• Execute your simulator for the load values in Table 2 below. Use the same total simulation run time and batch length as used in (2.3) above. Complete Table 2 with mean throughput, mean delay and 95% confidences intervals. [12 marks]

Table 2: RED Congestion Control Policy Simulated Performance Statistics

Offered Load



(As fraction of time link busy)

95% C.I.

(as ±%)

Mean Delay


95% C.I.

(as ±%)









  • Using your data from Tables 1 and 2, plot (i) a graph comparing the mean delay of the drop-tail and RED congestion avoidance policies and (ii) mean normalised throughput of the two policies (using offered load on x-axis of graphs). Briefly comment on the differences. [6 marks]
  • From simulation results, when offered load is 1.1 Erlangs, what proportion of accepted packets are delayed by more than 25ms? Quote the 95% confidence interval with your answer. Assuming that a higher layer protocol ignores/discards packets that have been delayed longer than 25ms, estimate and compare the total effective throughput for the RED policy and the drop-tail policy (using your answer of (2.5) for the calculation for drop-tail). [5 marks]

Report Appendix

A full listing of your program code is to be included as an appendix to the report. All simulation results quoted in your report must agree with those produced if your code is executed by the examiner.


The following code may be used as a basis for your simulator implementation

//package yourPackage... 
 import java.util.LinkedList; import java.util.ListIterator; 
*	This class implements the functionalities of an event list in the "event 
*	advance" simulation design. It provides methods to manage the insertion, the 
*	sorting and the removal of an event in the list. Only one instance of this 
*	class is admissible (Singleton java pattern). To create an instance of this class  
*	use the method getInstance() and not the constructor. For Example : 
*	EventList myEventList = EventList.getInstance(); 
*	@author Daniele Tafani 10/10/09 
*	 */ 
public class EventListManager { 
*	The instance of the EventList class. 
 	private static EventListManager instance;  
*	The event list implemented as a Java LinkedList object. 
 	private static LinkedList<Event> eventList;  
*	Constructor of the class. It creates a LinkedList object. 
 	private EventListManager() {  	 	eventList = new LinkedList<Event>(); 
*	Returns the singleton instance. 
*	@return instance : The EventListManager instance. 
 	public static synchronized EventListManager getInstance() {  	 	if (instance == null)  	 	 	instance = new EventListManager(); 
 	 	return instance; 
*	Insert and sort an event to the list of events according to its  	 * associated clock value. 
*	If the list is empty, it adds the event as the first element of the list. 
*	If the list is not empty, it inserts and sorts the event according to its 
*	clock value (for example if the list has 2 events which will occur at 
*	CLOCK_1 = 1.5 and CLOCK_2 = 2.4 and if the event to be inserted has CLOCK 
*	= 1.6, the method will insert the event between the 2 events). If the  	 * event clock is greater than all the event clocks of the list, the method  	 * will insert it as the last element.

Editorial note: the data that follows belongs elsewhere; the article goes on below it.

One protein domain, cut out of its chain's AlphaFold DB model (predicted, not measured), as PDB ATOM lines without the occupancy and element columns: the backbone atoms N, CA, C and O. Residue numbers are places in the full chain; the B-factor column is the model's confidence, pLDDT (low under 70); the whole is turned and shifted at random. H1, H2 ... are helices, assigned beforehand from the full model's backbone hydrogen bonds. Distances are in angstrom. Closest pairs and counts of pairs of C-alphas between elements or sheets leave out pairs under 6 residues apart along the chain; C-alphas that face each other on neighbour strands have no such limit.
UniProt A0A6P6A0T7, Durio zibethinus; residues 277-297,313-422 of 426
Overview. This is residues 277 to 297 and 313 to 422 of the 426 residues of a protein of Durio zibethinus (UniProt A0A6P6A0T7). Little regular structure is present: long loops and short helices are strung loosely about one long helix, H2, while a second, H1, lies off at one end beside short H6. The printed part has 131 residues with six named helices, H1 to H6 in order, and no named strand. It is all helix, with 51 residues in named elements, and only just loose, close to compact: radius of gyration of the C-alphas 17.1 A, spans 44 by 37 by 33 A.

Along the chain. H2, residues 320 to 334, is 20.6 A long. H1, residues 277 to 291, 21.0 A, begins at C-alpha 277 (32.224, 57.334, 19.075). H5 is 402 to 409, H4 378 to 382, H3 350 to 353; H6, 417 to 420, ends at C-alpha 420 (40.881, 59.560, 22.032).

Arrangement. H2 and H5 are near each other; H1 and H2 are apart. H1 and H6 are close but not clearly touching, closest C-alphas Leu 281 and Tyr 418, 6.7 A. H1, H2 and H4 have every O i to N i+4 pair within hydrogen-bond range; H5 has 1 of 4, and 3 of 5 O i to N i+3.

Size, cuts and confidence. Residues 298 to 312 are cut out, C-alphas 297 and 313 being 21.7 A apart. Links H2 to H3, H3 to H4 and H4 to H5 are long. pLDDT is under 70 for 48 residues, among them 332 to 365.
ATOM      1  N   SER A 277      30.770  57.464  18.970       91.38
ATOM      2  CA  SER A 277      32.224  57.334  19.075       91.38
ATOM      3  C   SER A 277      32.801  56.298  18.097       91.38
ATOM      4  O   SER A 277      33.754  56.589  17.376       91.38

*	@param event (Event) : the event to be inserted in the list. 
 	public void insertEvent(Event event){ 
 	 	boolean isInserted = false; 
 	 	if(isEmpty()) { 
 	 	 	isInserted = true; 
 	else { 
 	while (
 	ListIterator<Event> iterator = eventList.listIterator(); iterator.hasNext()) { 
Event listEvent =; 
if (event.getEventClock() <= listEvent.getEventClock()) { 

 	  	iterator.previous();  	iterator.add(event); 
 	isInserted = true; 
} 	} 	
if (!is  	Inserted	) eventList.addLast(event); 	
*	Removes and returns the first event from the list. 
*	@return firstEvent (Event) : the first event of the list. 
*	 */ 
public Event poll() { 
 	Event firstEvent = eventList.removeFirst(); 
 	return firstEvent; 
*	Check if the list does not contain events. 
*	@return isEmpty (boolean) : "true" if the list is empty, "false" viceversa. 
*	 */ 
public boolean isEmpty() {  	boolean isEmpty = eventList.isEmpty(); 
 	return isEmpty; 
} `}

//package yourPackage... 
*	This class is an implementation of the event object to be inserted in the 
*	event list. In the current version it contains just an attribute, the clock value 
*	at which the event occurs. 
*	It also contains a set of get() and set() methods to retrieve and modify its clock value.
*	The student has to define the constructor of this class and other eventual additional attributes 
*	that are necessary to uniquely define the event.  *  
*	@author Daniele Tafani 10/10/09 
*	 */ 
public class Event { 
*	The clock value of the event. 
 	private double eventClock;  
*	Constructor of the class: to be developed by the student... 
 	public Event(double eventClock) {  
 	 	// Fill in with your code.... 
*	Returns the event clock value. 
 	*	@return (double) eventClock : the even clock value (double). 
public double getEventClock() {  	return eventClock; 
*	Modifies the event clock value. 
*	@param (double) eventClock 
*	: the new event clock value (double). 
public void setEventClock(double eventClock) { 
 	this.eventClock = eventClock; 

//Add attributes that are necessary to uniquely define the event object. // ....